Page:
Ambivert Alert!

We’ve all been told that we are either introvert or an extrovert, quiet bookworm or party animal. But if you can be both, you may be an Ambivert. 

A AW

A friend of mine is very introverted; he doesn’t like to make a fuss, hates the spotlight, prefers a quiet evening in to any activity that involves horsing around and making noise. Another chap I know is usually the first person to dance on the table before last orders have been called. Even I sometimes find him irritating.

When I first came across Oregon-based behavioural expert Vanessa Van Edwards’ paper on this, it struck a chord with me immediately, mainly because most of the time I am introverted but can turn my extrovert side on and off at will, whenever the circumstances demand. When I’m on stage doing hypnosis shows I’m a big show-off. But at home, I’m quiet, don’t go out much, and avoid crowded noisy places. I avoid ‘impromptu performances’ like the plague and hate being recognised in airports (OK, that only happened once, but unlike most show business types, I found it very much not to my liking.)

Psychologists now believe that around two-thirds of people are ambiverts, a personality category that has, until now, been given disgracefully little attention, although psychologist Hans Eysenck first postulated the theory in the 1940’s. Professor Adam Grant of the Wharton School of Business at the University of Pennsylvania has also published a paper on the subject in the journal Psychological Science in 2013.

Ambiverts are great at getting other people to trust them. I’m a hypnotist – a good one actually, even though I say so myself, and I do this all the time. I engage in flexible patterns of talking and listening, and like all ambiverts (remember, two thirds of the population are ambiverts) I am sufficiently well versed in the arts of persuasion to be able to express sufficient assertiveness and enthusiasm to persuade.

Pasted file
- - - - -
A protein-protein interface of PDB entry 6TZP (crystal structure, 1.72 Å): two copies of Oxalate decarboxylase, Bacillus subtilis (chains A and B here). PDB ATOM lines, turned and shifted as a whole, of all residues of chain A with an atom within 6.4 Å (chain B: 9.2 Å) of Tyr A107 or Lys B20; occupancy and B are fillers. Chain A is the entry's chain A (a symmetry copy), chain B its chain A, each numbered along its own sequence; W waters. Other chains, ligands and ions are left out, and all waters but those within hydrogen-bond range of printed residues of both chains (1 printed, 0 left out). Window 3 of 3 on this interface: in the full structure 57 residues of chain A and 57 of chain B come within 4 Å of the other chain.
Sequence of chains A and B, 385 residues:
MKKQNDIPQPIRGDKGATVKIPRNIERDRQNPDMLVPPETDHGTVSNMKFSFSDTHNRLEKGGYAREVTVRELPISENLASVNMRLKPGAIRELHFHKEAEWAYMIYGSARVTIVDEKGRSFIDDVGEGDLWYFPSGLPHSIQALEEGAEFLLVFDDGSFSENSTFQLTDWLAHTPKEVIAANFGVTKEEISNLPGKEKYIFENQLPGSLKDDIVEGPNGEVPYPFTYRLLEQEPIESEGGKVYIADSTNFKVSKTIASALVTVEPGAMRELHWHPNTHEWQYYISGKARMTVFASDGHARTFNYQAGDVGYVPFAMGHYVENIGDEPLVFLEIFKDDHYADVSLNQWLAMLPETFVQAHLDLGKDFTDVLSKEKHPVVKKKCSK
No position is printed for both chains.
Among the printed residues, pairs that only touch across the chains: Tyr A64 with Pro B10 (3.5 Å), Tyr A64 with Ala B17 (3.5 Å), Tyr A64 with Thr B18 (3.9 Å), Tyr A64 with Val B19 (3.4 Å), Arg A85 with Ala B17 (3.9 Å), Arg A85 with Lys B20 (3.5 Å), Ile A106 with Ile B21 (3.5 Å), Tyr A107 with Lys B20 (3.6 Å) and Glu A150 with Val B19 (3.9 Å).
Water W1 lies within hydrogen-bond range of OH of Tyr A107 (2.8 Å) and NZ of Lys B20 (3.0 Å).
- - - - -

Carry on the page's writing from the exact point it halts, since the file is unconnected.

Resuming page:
Both introverts and extroverts can become energised and animated whilst talking to other people. It’s a different story though when the energy is coming the other way. The extrovert will enjoy the energy of other whilst the introvert will need a break before very long. Professor Grant observes that successful ambiverts will avoid giving the hard-sell – they can get their own way by pushing less rather than more. In general ambiverts have a natural ability to ‘play it down the middle.’

However, ambiverts feel intense pressure to mirror the person there are with, copying body language, speech patterns and other behaviour. [I don’t – this is something taught in NLP, or Neuro-Linguistic Programming, to give it its full and overblown title, and I find it extremely irritating when others try it on me.] The temptation ambiverts feel to ‘mirror’ other’s behaviour however can be irresistible.

So, when ambiverts are with extroverts, they are more likely to feel like rising to the occasion, yet at the same time avoid appearing too excited or overconfident. They can also get along with most personality types, brash or timid. Ambiverts have a wider range of social and behavioural skills and can connect with a wide range of people. They can slide up and down the emotional spectrum depending on the situation, context and people around them.

One defining characteristic is that ambiverts can often be less decisive on what to do in certain situations – they prefer to read and consider situations carefully.

It seems the real advantage to being an ambivert is the ability to adapt and adopt the middle ground, and to everyone’s liking.

That’s a good place to be!

Copyright Andrew Newton 2016. All rights reserved.